Gear Talk: Ron Rocchi

by: Justin diFeliciantonio | May 18, 2012

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TENNIS.com

Last week, we profiled stringers Todd Mobley and Joe Heydt as part of our "Four Strings" feature. This week, we profile Ron Rocchi, who we caught up with this past March at the Sony Ericsson Open, in Miami. In addition to leading the Luxilon Stringing Team, Rocchi is inventor and principal designer of the Wilson Baiardo stringing machine. He was also the 2009 RSI Magazine Stringer of the Year.

WRon Rocchi, Wilson Sporting Goods Co.
Principal Designer
Global Tour Equipment Manager
Innovations & Design Group
Racquet Sports

***

Justin diFeliciantonio: Do you see a correlation between types of string used, or string set-ups, and player types/styles of play?

Ron Rocchi: I see a correlation in the sense that string technology has really caught up to racquet technology. Five to seven years ago, you had a lot of racquet technology leading—better materials, more feel, stiffer materials, different geometries. A lot of things that were imparting more power to the ball and allowing the racquets to move faster through the air. And the string technology, in my opinion, was lagging behind. You still had all of the strings from the older generations of racquets. But as we sit here today, whether it’s a Luxilon string or a Wilson string or a Babolat string or whichever, strings have caught up with racquet technologies; they are better suited to these modern racquets. And that to me is what I’ve seen over the past five to seven years as the innovation part of tour racquets, that the strings finally last long enough, impart the spin pros want, have the feel they want.

JD: What about tension? How has that progressed over the years?

RR: Tension has generally come down. In the old days you had natural gut, which you string very tightly and still get performance out of it. But today's polyester and monofilament strings seem to play better at lower tensions.

JD: But even a few years back when people first starting using Luxilon, were they stringing it tighter then?

RR: Yeah, I think everyone starts tight. They think, “Well, I’ve always played at 60 lbs, so I’ll put this in at 60 lbs.” Then they realize that it doesn’t play particularly well. And when you drop the tension down, the string actually performs better. There are pros who are stringing at 45 lbs, which is unheard of. But their set-up, the type of string they’re using, it performs right for them at that lower tension. Because the string, in a sense, is actually a little stiffer and a little more durable. So you can drop the tension and still be ok. If you drop natural gut that low, you’d be back fence all day [laughter].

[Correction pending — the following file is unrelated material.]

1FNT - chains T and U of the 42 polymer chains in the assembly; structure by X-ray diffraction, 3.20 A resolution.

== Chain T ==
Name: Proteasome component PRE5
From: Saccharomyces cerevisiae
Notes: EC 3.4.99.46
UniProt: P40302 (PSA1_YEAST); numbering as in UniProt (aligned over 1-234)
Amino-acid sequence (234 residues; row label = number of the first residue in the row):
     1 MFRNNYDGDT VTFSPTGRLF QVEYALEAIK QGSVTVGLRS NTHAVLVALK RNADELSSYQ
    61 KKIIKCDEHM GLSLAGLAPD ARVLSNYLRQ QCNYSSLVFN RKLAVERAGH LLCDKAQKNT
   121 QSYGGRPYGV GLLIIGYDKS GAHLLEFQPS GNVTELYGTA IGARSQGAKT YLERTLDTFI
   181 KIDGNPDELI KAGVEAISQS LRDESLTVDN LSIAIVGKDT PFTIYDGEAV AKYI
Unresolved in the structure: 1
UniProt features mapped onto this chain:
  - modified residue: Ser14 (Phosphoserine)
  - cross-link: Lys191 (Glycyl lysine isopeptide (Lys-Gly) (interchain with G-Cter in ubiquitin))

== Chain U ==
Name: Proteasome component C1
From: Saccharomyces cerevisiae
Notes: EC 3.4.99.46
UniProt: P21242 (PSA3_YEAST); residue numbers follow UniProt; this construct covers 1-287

JD: What would you say the average is now on the men’s tour for tension?

RR: I’d say the average 10 years ago was about 60 lbs. And nowadays, it’s probably in the 50 to 52, 55 lbs. range. It’s come down 10 percent, which hasn’t happened in a really long time.

JD: And I assume there are some outliers? Players who string especially loose or tight?

RR: Oh, absolutely. There are players who are still tight or loose. But if you look at a correlation of the whole, tensions have come down.

JD: Are players secretive about their equipment?

RR: Yeah, I think some players are a little bit superstitious about sharing all their details. They’ve come up with what they’ve considered to be a secret formula for their racquet that makes them play the way they do. And they’re a little reluctant to share everything about that to people. They feel very personal about it.

JD: What about the strings?

RR: No, the types of strings and the tension is fairly common information. It’s not like we post logs everywhere, but you can get the information; it’s not that hard.

JD: Comparing players who use hybrid patterns, who I understand are in the minority, versus players who play full poly or co-poly strings: What difference does it make?